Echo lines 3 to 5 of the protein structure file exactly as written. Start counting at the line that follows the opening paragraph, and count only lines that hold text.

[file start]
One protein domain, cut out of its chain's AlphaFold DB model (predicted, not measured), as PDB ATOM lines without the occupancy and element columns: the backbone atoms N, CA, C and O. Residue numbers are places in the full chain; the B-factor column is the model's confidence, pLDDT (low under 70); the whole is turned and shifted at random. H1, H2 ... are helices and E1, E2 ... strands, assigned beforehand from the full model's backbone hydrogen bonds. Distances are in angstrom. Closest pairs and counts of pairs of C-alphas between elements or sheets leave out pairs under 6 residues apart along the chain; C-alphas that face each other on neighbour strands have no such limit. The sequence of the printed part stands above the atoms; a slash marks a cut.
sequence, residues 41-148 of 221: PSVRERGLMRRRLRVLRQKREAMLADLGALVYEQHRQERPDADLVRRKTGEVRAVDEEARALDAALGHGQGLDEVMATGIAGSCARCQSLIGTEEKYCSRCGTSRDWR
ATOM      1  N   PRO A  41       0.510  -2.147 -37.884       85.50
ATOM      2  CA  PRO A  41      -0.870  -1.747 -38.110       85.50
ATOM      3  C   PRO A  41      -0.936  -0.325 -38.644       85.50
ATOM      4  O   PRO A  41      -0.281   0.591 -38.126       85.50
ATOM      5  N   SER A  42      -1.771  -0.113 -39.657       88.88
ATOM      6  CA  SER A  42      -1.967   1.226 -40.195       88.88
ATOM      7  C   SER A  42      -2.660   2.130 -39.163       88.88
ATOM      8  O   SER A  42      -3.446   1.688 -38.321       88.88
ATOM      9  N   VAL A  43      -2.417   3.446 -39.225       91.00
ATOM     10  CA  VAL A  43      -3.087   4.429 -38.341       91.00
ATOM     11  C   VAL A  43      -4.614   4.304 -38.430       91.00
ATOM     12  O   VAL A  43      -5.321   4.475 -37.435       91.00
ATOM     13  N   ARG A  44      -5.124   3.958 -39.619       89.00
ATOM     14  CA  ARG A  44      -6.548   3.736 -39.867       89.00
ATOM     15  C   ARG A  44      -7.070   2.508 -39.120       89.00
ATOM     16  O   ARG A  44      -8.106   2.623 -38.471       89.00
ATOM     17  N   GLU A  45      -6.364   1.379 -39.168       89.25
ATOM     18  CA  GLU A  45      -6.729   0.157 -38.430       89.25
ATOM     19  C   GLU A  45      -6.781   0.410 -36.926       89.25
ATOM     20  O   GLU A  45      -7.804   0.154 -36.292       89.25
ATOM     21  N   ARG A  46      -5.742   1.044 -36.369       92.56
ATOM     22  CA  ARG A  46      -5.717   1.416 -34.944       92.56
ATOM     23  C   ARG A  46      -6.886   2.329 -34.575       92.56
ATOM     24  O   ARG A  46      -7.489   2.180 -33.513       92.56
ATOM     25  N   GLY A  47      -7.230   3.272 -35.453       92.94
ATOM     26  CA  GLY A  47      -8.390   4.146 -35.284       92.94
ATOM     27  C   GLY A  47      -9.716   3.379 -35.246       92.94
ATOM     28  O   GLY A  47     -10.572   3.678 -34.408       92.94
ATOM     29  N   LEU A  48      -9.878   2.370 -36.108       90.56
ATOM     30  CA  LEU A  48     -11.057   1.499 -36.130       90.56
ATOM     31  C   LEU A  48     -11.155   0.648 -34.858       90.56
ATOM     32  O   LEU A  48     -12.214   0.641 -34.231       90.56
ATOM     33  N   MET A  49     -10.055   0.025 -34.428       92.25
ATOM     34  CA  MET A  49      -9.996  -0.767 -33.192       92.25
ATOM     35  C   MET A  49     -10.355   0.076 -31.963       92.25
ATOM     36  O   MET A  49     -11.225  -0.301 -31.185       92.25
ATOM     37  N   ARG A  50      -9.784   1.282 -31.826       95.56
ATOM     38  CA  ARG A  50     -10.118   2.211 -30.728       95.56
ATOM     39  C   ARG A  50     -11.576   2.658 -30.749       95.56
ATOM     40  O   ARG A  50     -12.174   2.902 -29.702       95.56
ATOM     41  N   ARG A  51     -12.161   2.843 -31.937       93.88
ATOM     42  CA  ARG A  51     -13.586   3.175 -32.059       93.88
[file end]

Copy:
ATOM      2  CA  PRO A  41      -0.870  -1.747 -38.110       85.50
ATOM      3  C   PRO A  41      -0.936  -0.325 -38.644       85.50
ATOM      4  O   PRO A  41      -0.281   0.591 -38.126       85.50